Federal judge nips jury nullification in the bud

The jury had begun deliberations in a federal criminal drug trial when the judge was sent this note:

One juror is asking: Where – if two-thirds of both houses of congress voted in 1919 that it was necessary to amend the constitution to give congress the power to ban mere possession of a substance (prohibition of alcohol in that case) – is the constitutional grant of authority to ban mere possession of cocaine today?”

The judge decided that he (and the US Attorney) had a problem. After some inquiries back and forth with the jury, the judge brought the jurors before him and interrogated them. He quickly identified the juror who had questioned the law.

He informed the attorneys that this juror “engaged in juror nullification and [the Court believed] it was within [its] power to dismiss him.” The judge kicked the juror off the jury and replaced him with an alternate juror. The defense objected. The reformed jury came back with the guilty verdict.

The judge handed down a 40 page memo explaining his order. (read it here)

Among other things, the judge seemed to connect such juror conduct with gradual elimination of the jury trial.

He lamented: “Without juries, judges become glorified hearing officers whose contributions to society could not possibly justify grand courthouses, courtrooms, or judicial staff.”

I look forward to reading the appellate decision on “jury nullification” that will follow this decision.

Here are some prior posts on jury nullification:

Here a comment on this case from www.cato-at-liberty.org:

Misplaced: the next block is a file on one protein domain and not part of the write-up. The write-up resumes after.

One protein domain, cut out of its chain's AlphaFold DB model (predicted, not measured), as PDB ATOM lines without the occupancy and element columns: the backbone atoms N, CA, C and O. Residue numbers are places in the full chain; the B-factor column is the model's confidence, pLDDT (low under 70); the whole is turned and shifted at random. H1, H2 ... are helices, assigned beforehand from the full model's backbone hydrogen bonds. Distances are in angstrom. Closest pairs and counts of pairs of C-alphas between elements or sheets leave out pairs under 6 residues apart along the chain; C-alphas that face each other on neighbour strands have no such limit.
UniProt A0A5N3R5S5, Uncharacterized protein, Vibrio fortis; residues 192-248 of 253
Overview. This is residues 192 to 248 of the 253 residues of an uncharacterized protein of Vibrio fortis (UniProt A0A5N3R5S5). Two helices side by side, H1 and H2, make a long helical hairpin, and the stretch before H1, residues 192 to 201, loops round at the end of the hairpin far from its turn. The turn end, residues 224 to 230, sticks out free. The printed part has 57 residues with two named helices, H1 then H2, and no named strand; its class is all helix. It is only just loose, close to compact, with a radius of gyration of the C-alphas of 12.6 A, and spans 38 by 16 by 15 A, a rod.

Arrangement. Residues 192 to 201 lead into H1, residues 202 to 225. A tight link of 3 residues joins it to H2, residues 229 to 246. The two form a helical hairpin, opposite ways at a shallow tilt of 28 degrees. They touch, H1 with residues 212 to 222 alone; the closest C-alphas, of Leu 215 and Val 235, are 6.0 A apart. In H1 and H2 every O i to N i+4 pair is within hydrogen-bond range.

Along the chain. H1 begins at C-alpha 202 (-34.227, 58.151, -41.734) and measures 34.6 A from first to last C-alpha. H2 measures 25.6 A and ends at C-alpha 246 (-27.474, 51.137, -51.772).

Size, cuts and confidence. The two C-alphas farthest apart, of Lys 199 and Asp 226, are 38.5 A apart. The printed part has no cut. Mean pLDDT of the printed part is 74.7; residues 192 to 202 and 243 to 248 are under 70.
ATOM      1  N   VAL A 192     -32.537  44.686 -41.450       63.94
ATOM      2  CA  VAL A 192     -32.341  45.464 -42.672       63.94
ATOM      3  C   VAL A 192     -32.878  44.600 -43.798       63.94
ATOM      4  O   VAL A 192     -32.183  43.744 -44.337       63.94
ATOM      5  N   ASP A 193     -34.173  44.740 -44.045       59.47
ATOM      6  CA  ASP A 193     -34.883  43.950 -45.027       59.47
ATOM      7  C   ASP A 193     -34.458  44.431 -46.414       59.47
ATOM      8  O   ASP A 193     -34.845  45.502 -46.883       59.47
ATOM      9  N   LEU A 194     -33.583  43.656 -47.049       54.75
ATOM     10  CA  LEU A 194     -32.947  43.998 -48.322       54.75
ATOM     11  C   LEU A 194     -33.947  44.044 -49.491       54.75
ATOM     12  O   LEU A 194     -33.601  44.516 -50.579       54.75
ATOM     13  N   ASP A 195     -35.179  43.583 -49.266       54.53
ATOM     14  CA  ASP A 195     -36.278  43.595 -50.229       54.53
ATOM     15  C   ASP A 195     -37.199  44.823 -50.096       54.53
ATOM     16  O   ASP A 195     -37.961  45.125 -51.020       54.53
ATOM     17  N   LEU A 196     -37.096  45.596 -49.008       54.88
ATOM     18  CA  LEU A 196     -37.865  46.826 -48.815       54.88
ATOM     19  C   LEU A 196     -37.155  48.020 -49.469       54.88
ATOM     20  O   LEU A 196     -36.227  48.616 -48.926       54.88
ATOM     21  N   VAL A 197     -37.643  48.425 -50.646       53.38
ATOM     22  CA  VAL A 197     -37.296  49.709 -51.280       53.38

Juror Becomes Fly in the Ointment

3 thoughts on “Federal judge nips jury nullification in the bud

  1. jigmeister says:

    Everyone has a right to express their opinion and vote for a legislator of their choice, however, a juror does not have the right to decide what the law is.

    I happen to believe that the juror was right that possession laws are ineffective and I also think he has a point about the commerce clause being used inappropriately, but as a juror, is sworn obligation is to receive the law from the court and apply it to the facts.

    I would not be a good juror on this kind of case and would let the court know in voir dire. The opinion doesn’t make it clear whether the court voir dired on following the law during jury selection, if he did then obviously this guy was laying behind the log for the chance to exercise nullification. That’s misconduct.

  2. admin says:

    I do not have the language of the juror oath in that case, but the oath in Missouri says nothing of following the court’s instructions.

    If jury nullification is permitted in a criminal case then it is hard to understand how it can be unlawful (or “misconduct” as you say). The courts have said it is unlawful to speak of it in court, but they also acknowledge that a juror may well do it.

    An acquittal based juror disagreement with the law will stand and the courts cannot re-try the case. Of course, that is not the situation in this particular case.

  3. glengraham says:

    It is inherent in every jury decision, the power to determine if there are sufficient facts to warrant a conviction in the case. Juries have the inherent power to find the defendant not guilty. Normally, other jurors upon seeing their fellow jurors being treated so unfairly would be more inclined to find the defendant not guilty. Freedom of speech and the First Amendment right to disagree are fundamental rights in America. Too often, big powerful people think their opinions are more important than the everyday working person’s. They are wrong. In a jury trial, the little guy’s opinion is just as important as the big powerful bullies opinion. People should be told by the lawyers that their opinions are important and not to cave into to the bullies who think they are the most important people in the world. You bullies are real no-bodies. You just think you are important. Stand up to bullies!
    Yours in the Defense of Fellow Human Beings,
    Glen R. Graham, Tulsa Criminal Attorney – yeah I blog – watch out bullies! I’m gonna get you!

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